Simon, Are you saying that your amplifier can produce peaks of 65Amps? Or are you saying that when shorted, your power supply can produce a peak of 65Amps for half a second?

Both are impressive specs, however the former is not credible. It suggests that your amps can make a peak power of over 4000 watts into one ohm, and over 16,000 watts if a 4 ohm speaker. So I am assuming you mean the latter?
" It suggests that your amps can make a peak power of over 4000 watts into one ohm, and over 16,000 watts if a 4 ohm speaker. "

Of course not. It suggests theoretically only with "ideal" power supplies. If it would be true in real life then any 100 wpc @8 Ohms amp you buy at Best Buy for $99.95 would produce 6400 watt at 0.1 Ohm load....

I doubt. While, our amps are stable at 0.1 Ohm load I am not sure what other amps on market can be stable at 0.1 Ohm load...

In real life we all limited by the design of our power supplies. As you may know we are pro audio mostly company and audiophile market is a "fun" part for us. We are building 8 kW contninious amp for Inter-M company (they allowed us to use their name) and adequate linear power supply should weight, if I recall, about a ton. So, we had to develop light switching power supplies for this amplifier.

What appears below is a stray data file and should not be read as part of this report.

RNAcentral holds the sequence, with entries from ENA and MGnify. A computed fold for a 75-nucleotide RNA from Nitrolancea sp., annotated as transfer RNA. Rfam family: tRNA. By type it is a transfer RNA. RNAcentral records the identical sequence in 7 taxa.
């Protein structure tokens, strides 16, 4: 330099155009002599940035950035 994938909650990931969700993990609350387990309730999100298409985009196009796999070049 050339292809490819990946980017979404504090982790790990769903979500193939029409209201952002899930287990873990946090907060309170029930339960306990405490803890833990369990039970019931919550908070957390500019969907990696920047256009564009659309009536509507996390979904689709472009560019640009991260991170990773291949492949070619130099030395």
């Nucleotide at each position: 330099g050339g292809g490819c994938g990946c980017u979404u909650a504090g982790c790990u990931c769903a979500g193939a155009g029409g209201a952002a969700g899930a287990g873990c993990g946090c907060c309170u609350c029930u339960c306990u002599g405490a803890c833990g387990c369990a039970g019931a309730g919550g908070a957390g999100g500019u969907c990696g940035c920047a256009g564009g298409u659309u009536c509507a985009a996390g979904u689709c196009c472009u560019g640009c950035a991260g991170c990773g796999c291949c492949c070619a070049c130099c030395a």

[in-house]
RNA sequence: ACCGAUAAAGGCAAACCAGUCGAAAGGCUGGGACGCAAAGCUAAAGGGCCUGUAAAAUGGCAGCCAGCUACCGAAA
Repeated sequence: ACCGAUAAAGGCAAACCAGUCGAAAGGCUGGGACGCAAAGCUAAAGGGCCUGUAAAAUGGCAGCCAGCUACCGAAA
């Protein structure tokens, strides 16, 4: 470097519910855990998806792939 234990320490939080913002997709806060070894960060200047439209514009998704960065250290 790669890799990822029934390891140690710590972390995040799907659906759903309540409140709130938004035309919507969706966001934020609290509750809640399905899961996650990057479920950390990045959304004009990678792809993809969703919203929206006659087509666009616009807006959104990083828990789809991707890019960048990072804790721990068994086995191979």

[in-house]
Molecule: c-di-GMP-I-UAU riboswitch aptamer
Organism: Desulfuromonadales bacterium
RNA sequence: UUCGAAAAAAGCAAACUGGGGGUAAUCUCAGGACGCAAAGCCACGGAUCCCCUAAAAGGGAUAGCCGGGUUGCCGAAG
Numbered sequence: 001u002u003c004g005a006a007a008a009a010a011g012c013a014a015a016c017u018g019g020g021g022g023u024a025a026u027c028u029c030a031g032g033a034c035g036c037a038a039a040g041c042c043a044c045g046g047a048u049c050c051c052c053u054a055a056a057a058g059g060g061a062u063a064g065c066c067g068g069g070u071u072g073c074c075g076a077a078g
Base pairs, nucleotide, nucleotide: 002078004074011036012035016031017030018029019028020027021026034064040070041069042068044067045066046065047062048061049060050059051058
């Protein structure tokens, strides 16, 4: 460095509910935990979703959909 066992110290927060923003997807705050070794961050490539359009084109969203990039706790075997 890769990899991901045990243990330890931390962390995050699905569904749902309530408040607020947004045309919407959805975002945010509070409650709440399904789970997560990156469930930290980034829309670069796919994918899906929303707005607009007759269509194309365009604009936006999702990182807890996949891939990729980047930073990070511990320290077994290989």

But of course, you know all that !

Yours truly,

Continuing with the Ampere discussion, what would be your recommendation in terms of electrical circuit capacity for a pair of monoblocks, high current amplifiers? Also, would it be different for 220Volt, 50Hz cases?

Best regards,
Hello Carlos,

If I may suggest to you - I have published an article on the topic [its a bit simplify things, so I am sorry in advance...] where I use actual measurements of British engineer Keith Howard of the actual (peak) power consumed by difficult to drive speakers...during their reproduction of music and not on the test bench (what a revolutionary idea !):


I actually believe that real measure of POWER in power amplifier is in its headroom which is characterized not only by the peak current and peak voltage but also their duration and IMO, most importantly the level (and composition ) of distortions created by the amplifier.

So to answer your question you must know the power hunger of your speaker, room size, selected music and distance between speaker and listening chair...

Of course, for musical enjoyment (unless its hard rock) we need many more attributes which are beyond the questions raised in this thread.

All The Best

Simon, I noted the last comment in that article. You might be interested to know that there have been studies of how the brain reacts to music- and where that music is processed.

The studies were conducted by Dr. Herbert Melcher, a neuro-chemical scientist.